As outlined in yesterday’s extensive article about NVIDIA’s new open-source Linux kernel GPU driver, currently for consumer GeForce RTX GPUs the driver is considered of “alpha quality” while NVIDIA’s initial focus has been on data center GPU support. In any event with having lots of Turing/Ampere GPUs around, I’ve been trying out this new open-source Linux kernel driver on the consumer GPUs. In particular, I’ve been curious about the performance of using this open-source kernel driver relative to the default, existing closed-source kernel driver. Here are some early benchmarks.
Looking at the license information from modinfo nvidia will tell whether you are using the open-source (MIT/GPL dual licensed) driver or not.
My testing of the NVIDIA 515.43.04 beta driver while opting for the open-source kernel driver has been going well. I’ve tried several different GeForce RTX GPUs while for this article I am benchmarking with the high-end GeForce RTX 3090.
The quick primer on opting to use this open-source kernel driver with the closed-source driver components is passing the -m=kernel-open argument to the NVIDIA driver installer. This will build the open-source kernel driver for your system rather than using the default binary modules. In addition to that though, you need to set the NVreg_OpenRmEnableUnsupportedGpus=1 module option so this “alpha quality” driver will load for the consumer/workstation GPUs. With these two alterations made, the NVIDIA Turing/Ampere GPUs should successfully initialize with the open-source kernel driver build.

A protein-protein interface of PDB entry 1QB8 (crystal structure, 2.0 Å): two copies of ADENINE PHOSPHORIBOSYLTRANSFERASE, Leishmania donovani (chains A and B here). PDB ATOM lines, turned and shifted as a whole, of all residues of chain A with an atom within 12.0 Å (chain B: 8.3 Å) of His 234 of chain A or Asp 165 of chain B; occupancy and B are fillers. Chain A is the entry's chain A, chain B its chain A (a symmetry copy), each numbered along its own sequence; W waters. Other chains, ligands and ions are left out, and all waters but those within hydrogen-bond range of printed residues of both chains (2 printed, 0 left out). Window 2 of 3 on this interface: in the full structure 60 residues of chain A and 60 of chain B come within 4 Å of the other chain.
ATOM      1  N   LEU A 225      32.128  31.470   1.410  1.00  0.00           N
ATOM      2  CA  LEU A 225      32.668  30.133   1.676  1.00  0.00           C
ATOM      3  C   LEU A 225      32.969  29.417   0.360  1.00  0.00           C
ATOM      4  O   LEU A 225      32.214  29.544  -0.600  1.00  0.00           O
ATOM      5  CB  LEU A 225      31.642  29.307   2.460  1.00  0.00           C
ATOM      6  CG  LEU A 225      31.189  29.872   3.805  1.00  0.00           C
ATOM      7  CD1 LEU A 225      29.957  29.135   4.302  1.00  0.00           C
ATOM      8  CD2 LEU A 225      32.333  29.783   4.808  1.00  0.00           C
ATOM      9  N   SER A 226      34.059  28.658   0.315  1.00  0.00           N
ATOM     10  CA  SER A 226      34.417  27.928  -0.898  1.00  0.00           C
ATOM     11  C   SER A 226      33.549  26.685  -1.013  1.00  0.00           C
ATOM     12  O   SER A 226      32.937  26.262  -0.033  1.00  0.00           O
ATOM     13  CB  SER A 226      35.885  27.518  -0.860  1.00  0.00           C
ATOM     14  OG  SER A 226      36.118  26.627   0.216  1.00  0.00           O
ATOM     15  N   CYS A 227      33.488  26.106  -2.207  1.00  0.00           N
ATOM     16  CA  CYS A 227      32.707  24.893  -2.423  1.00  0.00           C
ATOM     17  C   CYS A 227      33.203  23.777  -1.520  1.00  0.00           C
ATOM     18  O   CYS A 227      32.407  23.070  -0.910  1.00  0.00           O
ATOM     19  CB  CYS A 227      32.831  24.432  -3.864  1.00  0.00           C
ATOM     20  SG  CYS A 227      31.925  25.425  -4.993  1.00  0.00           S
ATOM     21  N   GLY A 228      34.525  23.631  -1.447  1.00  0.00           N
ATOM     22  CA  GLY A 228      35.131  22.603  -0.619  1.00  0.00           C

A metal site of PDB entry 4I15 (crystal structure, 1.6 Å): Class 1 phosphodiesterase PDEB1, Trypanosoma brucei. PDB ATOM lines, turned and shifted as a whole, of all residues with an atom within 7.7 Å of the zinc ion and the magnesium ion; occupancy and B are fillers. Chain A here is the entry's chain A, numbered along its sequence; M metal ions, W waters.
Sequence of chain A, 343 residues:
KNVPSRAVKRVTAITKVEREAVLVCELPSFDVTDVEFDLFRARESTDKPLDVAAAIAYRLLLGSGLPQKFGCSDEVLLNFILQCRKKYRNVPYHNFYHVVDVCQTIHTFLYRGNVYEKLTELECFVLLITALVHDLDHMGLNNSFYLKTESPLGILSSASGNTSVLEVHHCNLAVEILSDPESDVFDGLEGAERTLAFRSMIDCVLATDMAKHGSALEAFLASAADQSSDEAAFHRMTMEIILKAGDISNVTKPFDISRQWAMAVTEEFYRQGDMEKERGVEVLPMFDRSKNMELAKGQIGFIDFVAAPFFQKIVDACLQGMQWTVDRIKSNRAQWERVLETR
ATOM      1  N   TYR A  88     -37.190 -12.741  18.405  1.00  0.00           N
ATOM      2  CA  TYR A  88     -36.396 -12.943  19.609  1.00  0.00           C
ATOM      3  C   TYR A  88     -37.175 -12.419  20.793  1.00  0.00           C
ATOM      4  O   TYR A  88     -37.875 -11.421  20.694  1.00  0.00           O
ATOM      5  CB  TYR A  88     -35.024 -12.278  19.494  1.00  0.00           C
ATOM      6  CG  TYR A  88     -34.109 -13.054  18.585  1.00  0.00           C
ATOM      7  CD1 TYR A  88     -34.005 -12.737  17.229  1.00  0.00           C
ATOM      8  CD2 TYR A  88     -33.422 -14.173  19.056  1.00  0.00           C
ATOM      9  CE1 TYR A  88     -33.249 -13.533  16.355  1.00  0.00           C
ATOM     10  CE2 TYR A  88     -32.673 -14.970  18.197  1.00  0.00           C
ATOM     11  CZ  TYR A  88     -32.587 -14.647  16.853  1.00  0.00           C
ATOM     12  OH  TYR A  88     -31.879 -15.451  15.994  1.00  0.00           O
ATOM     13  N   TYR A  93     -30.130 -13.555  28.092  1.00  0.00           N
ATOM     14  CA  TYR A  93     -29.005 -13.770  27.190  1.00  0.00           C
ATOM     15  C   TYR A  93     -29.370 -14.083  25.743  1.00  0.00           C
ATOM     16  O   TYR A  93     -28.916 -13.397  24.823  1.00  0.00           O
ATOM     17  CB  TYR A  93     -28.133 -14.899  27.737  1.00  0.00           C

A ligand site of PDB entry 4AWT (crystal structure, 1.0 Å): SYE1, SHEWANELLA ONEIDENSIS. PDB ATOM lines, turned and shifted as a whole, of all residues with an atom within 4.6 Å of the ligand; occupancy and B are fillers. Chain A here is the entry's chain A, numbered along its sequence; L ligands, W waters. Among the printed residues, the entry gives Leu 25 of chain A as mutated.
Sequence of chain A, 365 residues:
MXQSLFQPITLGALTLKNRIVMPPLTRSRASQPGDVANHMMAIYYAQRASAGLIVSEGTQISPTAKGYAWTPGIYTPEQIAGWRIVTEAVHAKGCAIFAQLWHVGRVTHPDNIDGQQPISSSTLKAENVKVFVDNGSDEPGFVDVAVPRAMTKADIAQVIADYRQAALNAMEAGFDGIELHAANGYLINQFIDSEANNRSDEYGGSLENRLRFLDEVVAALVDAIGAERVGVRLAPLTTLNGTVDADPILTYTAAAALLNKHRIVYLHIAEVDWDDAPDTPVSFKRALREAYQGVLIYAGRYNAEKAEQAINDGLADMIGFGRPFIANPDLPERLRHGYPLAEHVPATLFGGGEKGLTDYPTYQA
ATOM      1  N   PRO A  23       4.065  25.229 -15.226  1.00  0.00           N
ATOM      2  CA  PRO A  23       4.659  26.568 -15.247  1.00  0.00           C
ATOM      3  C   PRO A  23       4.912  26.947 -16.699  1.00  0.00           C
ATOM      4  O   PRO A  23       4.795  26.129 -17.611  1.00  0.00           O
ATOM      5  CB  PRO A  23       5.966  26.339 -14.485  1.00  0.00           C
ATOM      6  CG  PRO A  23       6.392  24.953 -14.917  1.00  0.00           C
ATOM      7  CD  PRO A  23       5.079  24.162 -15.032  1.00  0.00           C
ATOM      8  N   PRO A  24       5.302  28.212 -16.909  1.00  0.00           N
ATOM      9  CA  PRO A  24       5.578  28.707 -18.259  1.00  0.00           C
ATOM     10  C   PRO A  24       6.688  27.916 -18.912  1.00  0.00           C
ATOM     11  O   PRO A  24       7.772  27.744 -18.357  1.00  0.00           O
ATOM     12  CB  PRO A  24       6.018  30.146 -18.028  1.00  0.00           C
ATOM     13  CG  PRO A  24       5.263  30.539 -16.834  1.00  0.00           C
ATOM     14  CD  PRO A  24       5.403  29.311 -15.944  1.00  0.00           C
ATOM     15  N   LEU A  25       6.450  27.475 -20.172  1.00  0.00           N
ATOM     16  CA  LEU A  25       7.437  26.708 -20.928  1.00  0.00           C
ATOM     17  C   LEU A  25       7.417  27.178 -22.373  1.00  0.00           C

One additional tip is that if you normally just use “nomodeset” at the kernel command-line for preventing the Nouveau DRM driver from loading so you can gracefully use the NVIDIA proprietary driver stack, this interferes with using the open-source kernel driver. On one of my systems nomodeset was set and worked fine with the closed driver but when booting with the open driver, the screen wouldn’t light up and when SSH’ing in there were many NVRM messages around “RmInitAdapter failed” and “rm_init_adapter failed”, etc. Switching to just blacklisting the Nouveau DRM driver rather than using the nomodeset option works around that issue.
With the GeForce RTX 3090 I was quite curious to see how the performance was for this open-source kernel driver code against the closed-source driver… All while using the same OpenGL/Vulkan/OpenCL/CUDA NVIDIA 515.43.04 user-space driver components each time. Since, again, the consumer GPU support is currently considered “alpha quality” and NVIDIA acknowledging that there would be performance issues to ultimately address with this open-source kernel driver — including some power management features yet to be implemented.
So I fired up a number of Linux gaming benchmarks followed by GPU compute benchmarks for looking at the RTX 3090 difference between these two kernel driver options.